Monday, September 17, 2012

Honey Update 2012

Jacob Schor ND, FABNO
2013 Conference Speaker Selection Chair

It has become something of a tradition at this time of year that, as we approach the Jewish New Year, I take a few moments to use PubMed, the search engine for the medical journals stored at the National Library of Medicine, to review new publications on honey.  It’s a bit of a distortion of the more traditional Jewish custom that we have of dipping apple slices in honey and wishing each other a “Happy New Year.”
This process has become more difficult each year as there has been a rapid increase in the research publications on the medicinal effects of honey. A quick search tells me that in the last 12 months, 592 medical journal articles have been published that contain the word honey. How can I expect to keep up?
Well it’s actually simple enough, PubMed allows me to place limitations on the search.  Thus if I limit my search to list only randomized, placebo controlled clinical trials using humans as subject, the number of citations drops to a manageable six papers. I delete several of the papers, one authored by a researcher by the name of “Honey” or that mention honey only in passing.  We are down to only three. Papers worthy of mention.
I can work with that:
Last November the journal Wound Repair and Regeneration published the results of a clinical trial by Betina Lund-Nielsen and colleagues from Copenhagen.  They compared two types of bandages for the treatment of malignant wounds in cancer patients, standard silver-coated bandages and honey-coated bandages.  Patients were randomly selected to either be treated with the honey coated or the silver-coated bandages.  Sixty-nine patients took part in the study.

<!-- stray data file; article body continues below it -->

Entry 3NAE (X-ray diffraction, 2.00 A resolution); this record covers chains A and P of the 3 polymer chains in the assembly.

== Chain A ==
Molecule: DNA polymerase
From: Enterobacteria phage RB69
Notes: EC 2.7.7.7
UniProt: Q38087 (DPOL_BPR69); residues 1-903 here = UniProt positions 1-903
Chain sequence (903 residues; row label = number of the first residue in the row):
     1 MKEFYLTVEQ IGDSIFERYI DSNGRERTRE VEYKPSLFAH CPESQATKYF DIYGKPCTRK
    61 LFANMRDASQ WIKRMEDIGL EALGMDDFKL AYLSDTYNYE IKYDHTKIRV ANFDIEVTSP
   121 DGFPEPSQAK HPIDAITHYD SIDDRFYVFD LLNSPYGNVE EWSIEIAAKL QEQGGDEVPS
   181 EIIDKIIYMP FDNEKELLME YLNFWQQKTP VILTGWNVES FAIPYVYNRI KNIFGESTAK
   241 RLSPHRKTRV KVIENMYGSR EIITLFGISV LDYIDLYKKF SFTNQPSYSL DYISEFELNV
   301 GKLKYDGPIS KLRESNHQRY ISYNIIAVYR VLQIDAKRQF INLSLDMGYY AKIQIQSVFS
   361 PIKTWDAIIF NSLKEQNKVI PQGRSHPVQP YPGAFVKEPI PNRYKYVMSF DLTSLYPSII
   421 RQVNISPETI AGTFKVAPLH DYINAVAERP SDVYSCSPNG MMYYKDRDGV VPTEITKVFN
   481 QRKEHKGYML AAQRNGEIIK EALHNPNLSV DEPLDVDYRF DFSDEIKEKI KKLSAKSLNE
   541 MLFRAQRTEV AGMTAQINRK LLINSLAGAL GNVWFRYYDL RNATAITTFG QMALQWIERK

On average the wounds of those using the honey bandages decreased in size by 15 cm² and the wounds of those using silver bandages decreased by 8 cm².
Patients in either group whose wounds reduced in size lived considerably longer, a median survival time of 387 days compared with 134 days in patients with no wound reduction. [1]
In February 2012 German researchers Biglari et al reported in the journal Spinal Cord on the effect of honey on chronic pressure ulcers.  This was a prospective observational study.  Twenty patients who had chronic spinal cord injuries and who had developed pressure ulcers were treated with Medi-Honey.  After 1 week of treatment all ulcers were void of bacterial growth. Overall 18 patients (90%) showed complete wound healing after a period of 4 weeks, and the resulting scars were soft and elastic. No negative effects were noted from the treatment using Medihoney. [2]
In April 2012 the journal Phytotherapy Research published a report by the opthamologist M Cernak and colleagues from the Slovak Medical University in Antolska, Slovakia.
Endophthalmitis is a rare but serious complication of eye surgery. Typically topical fluoroquinolones are used before and after surgery to prevent these infections. The problem is that many bacteria are becoming resistant to antibiotics, even to these heavy duty ones.  This study compared a solution that was one-quarter honey and three quarters water against a standard antibiotic.  In this study 101 patients were randomized to use either honey (n = 49) or ofloxacin (n = 52) treatment. In both groups, eye drops were administered five times a day for a week before and 5 days after eye surgery. After surgery and treatment, no significant difference in antibacterial effect was found between groups. In other words, the honey worked as well as the antibiotics.  [3] 
Best wishes for a sweet New Year to all of you.
Some of our past yearly ‘Honey Updates’ are worth reading as they contain recipes that you might find interesting.
The first one, well that is still preserved on our website, from 2005 has a nice recipe for baklava made with honey and nuts:

Other past honey newsletters:
2007: This newsletter contains Rena’s Honey Cake recipe:
2008:  lost track of that one
2010:  so much for consistency

[1] The effect of honey-coated bandages compared with silver-coated bandages on treatment of malignant wounds-a randomized study.
Lund-Nielsen B, Adamsen L, Kolmos HJ, Rørth M, Tolver A, Gottrup F.
Wound Repair Regen. 2011 Nov;19(6):664-70. doi: 10.1111/j.1524-475X.2011.00735.x. PMID: 22092836
[2] Use of Medihoney as a non-surgical therapy for chronic pressure ulcers in patients with spinal cord injury.
Biglari B, vd Linden PH, Simon A, Aytac S, Gerner HJ, Moghaddam A.
Spinal Cord. 2012 Feb;50(2):165-9. doi: 10.1038/sc.2011.87. PMID: 21931331
[3] Honey prophylaxis reduces the risk of endophthalmitis during perioperative period of eye surgery.
Cernak M, Majtanova N, Cernak A, Majtan J.
Phytother Res. 2012 Apr;26(4):613-6. doi: 10.1002/ptr.3606.
PMID: 22508360 

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